The publication of The Slaves of Solitude prompted John Betjeman to claim that Hamilton was “one of the best living novelists, and this is the best book he has yet written.” Doris Lessing said that Hamilton “wrote more sense about England and what was going on in England in the 1930s than anybody else.” This is also a brave novel, focusing as it does on a turgid guesthouse, its irritating guests, and what look like relatively minor inconveniences when set against horrors of war with which, at the time of publication, the public was slowly coming to terms. Hamilton was able to see, however, that though much of the fighting and killing took place largely elsewhere, the war’s effects on the suburbs was to halt ordinary British life, encourage pathetic attempts to anesthetize the senses in vile pubs, create unnatural and unlikely relationships, suspend any sense of individual autonomy and, most of all, create a story impossible in the world of drunks, schemers, crooks, and misfits he inhabited, for him to neglect.

Liked it? Take a second to support The Mookse and the Gripes on Patreon!
By |2014-12-30T13:45:52+00:00December 30th, 2014|Categories: Patrick Hamilton|5 Comments

5 Comments

  1. Trevor Berrett December 30, 2014 at 8:11 pm

    Thanks, Chris, for the reminder about Patrick Hamilton. When these books were getting their rereleases I picked them all up, but I haven’t read them yet!

  2. Max Cairnduff January 4, 2015 at 3:25 pm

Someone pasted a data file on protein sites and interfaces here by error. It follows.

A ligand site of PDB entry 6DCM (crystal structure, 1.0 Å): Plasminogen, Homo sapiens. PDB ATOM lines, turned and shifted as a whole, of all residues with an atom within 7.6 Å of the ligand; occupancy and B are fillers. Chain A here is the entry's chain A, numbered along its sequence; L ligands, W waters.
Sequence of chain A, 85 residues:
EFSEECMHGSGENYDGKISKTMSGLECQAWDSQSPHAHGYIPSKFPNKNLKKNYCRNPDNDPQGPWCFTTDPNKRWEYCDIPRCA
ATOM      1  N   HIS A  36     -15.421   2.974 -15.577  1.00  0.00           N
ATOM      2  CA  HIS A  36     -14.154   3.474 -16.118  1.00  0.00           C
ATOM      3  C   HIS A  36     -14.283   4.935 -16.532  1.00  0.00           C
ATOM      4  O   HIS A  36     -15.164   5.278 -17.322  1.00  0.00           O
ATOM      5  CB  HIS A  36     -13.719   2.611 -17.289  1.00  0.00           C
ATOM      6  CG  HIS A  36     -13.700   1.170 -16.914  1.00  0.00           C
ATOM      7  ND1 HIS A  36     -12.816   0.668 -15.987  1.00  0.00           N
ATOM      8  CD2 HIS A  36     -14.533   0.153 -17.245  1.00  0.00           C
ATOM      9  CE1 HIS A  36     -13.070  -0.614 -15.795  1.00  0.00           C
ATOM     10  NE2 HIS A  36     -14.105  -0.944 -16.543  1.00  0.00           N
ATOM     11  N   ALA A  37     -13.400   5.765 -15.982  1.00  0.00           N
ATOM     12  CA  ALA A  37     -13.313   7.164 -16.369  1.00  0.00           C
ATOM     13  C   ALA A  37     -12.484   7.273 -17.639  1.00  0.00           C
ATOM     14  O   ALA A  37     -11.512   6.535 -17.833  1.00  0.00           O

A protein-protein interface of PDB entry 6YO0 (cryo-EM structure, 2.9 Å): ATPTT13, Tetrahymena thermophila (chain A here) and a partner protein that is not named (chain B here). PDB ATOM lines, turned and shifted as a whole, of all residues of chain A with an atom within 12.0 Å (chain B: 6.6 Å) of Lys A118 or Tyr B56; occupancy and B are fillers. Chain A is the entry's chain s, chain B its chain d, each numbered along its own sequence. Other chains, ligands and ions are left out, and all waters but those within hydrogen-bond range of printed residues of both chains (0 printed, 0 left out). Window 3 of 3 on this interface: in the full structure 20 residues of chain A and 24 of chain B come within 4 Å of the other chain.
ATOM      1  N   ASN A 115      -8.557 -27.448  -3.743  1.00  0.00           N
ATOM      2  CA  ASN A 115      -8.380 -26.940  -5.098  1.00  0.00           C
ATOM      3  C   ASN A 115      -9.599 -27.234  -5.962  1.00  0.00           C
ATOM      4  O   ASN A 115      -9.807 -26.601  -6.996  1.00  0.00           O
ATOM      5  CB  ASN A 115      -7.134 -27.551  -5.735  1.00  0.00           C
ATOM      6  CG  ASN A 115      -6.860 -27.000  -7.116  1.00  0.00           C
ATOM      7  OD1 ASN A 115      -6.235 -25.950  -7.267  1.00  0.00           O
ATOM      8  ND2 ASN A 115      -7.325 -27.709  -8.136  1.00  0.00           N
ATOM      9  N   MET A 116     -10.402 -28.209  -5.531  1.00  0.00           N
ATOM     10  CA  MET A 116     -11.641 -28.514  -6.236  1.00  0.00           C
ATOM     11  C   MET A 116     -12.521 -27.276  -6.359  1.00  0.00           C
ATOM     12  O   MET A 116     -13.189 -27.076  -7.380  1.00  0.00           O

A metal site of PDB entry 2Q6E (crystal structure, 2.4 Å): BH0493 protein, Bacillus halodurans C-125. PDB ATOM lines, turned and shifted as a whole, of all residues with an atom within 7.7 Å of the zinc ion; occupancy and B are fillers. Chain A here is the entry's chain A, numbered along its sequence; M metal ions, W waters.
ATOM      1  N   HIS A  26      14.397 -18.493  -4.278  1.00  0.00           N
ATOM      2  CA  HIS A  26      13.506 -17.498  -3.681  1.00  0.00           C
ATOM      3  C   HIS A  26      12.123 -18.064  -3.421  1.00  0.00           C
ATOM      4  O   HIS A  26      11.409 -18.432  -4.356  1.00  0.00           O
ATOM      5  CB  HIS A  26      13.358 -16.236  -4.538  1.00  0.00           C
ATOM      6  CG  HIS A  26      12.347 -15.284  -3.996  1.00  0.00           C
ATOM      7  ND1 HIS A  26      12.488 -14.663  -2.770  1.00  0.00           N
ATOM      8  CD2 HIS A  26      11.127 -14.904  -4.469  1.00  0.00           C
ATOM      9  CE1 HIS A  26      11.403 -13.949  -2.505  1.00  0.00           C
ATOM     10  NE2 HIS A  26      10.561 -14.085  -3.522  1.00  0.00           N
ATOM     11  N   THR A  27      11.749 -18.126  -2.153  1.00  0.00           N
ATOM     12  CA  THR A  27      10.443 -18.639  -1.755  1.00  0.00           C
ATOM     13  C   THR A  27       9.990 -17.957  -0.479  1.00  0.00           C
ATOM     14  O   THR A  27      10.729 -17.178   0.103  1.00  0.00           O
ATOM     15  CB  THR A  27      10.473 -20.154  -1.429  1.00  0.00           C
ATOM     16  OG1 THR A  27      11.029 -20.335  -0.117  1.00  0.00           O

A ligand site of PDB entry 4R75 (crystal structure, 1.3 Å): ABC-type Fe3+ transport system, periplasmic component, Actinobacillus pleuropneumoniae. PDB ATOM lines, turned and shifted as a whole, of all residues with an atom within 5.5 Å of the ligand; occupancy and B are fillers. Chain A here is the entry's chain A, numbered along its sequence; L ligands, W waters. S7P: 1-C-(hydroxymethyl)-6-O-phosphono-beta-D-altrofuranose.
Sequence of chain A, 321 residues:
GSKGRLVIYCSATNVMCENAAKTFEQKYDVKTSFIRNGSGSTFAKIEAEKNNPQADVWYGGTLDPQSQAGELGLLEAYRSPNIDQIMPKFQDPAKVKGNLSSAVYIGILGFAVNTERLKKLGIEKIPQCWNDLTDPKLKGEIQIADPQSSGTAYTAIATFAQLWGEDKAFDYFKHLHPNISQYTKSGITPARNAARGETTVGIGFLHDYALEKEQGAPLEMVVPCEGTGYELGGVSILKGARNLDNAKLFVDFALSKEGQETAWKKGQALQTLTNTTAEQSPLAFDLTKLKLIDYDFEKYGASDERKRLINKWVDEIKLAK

Spectacular isn’t it? I reviewed this one at mine (the only of his I’ve reviewed, though I’ve read others) and it’s presently my favourite. Nobody can write a bully like Hamilton. He is definitely underappreciated, so good on NYRB for helping bring him to new readers.

  3. Tredynas Days January 5, 2015 at 7:19 am

    He’s one of those mid-century English writers I’ve never got round to reading; your review inspires me to put him on the list – thanks. Joyce Cary is another such. I studied LP Hartley’s The Go-Between at school, but haven’t read anything else by him since. It was a strange time for prose fiction in England; seemingly barren, but not.

  4. Lee Monks January 5, 2015 at 1:38 pm

    I can only agree with Max here. Hamilton’s dialogue is just brilliant.

  5. leroyhunter January 9, 2015 at 1:13 pm

    While I’m not sure he’s *quite* as neglected as Chris suggests, Hamilton certainly deserves a wider readership; and this is a superbly malign comic novel, with its booze and bullies and down-at-heel suburban veneer of propriety.

Leave a Reply

This site uses Akismet to reduce spam. Learn how your comment data is processed.